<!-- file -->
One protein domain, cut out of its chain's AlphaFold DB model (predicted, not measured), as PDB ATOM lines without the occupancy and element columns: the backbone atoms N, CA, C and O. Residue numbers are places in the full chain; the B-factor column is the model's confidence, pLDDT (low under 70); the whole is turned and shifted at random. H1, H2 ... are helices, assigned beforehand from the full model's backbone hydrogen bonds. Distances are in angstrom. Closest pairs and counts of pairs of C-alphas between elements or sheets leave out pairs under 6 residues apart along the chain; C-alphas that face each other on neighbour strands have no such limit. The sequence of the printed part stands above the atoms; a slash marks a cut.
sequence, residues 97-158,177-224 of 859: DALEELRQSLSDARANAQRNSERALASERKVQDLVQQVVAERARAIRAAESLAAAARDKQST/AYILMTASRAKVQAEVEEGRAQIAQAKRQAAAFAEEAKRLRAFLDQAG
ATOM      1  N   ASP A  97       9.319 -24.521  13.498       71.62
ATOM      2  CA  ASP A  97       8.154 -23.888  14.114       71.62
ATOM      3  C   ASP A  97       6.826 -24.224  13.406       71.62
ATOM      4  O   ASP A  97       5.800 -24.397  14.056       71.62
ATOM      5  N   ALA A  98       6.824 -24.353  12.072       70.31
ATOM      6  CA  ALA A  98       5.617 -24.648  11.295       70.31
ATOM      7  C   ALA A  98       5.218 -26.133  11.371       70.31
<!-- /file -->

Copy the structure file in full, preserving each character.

One protein domain, cut out of its chain's AlphaFold DB model (predicted, not measured), as PDB ATOM lines without the occupancy and element columns: the backbone atoms N, CA, C and O. Residue numbers are places in the full chain; the B-factor column is the model's confidence, pLDDT (low under 70); the whole is turned and shifted at random. H1, H2 ... are helices, assigned beforehand from the full model's backbone hydrogen bonds. Distances are in angstrom. Closest pairs and counts of pairs of C-alphas between elements or sheets leave out pairs under 6 residues apart along the chain; C-alphas that face each other on neighbour strands have no such limit. The sequence of the printed part stands above the atoms; a slash marks a cut.
sequence, residues 97-158,177-224 of 859: DALEELRQSLSDARANAQRNSERALASERKVQDLVQQVVAERARAIRAAESLAAAARDKQST/AYILMTASRAKVQAEVEEGRAQIAQAKRQAAAFAEEAKRLRAFLDQAG
ATOM      1  N   ASP A  97       9.319 -24.521  13.498       71.62
ATOM      2  CA  ASP A  97       8.154 -23.888  14.114       71.62
ATOM      3  C   ASP A  97       6.826 -24.224  13.406       71.62
ATOM      4  O   ASP A  97       5.800 -24.397  14.056       71.62
ATOM      5  N   ALA A  98       6.824 -24.353  12.072       70.31
ATOM      6  CA  ALA A  98       5.617 -24.648  11.295       70.31
ATOM      7  C   ALA A  98       5.218 -26.133  11.371       70.31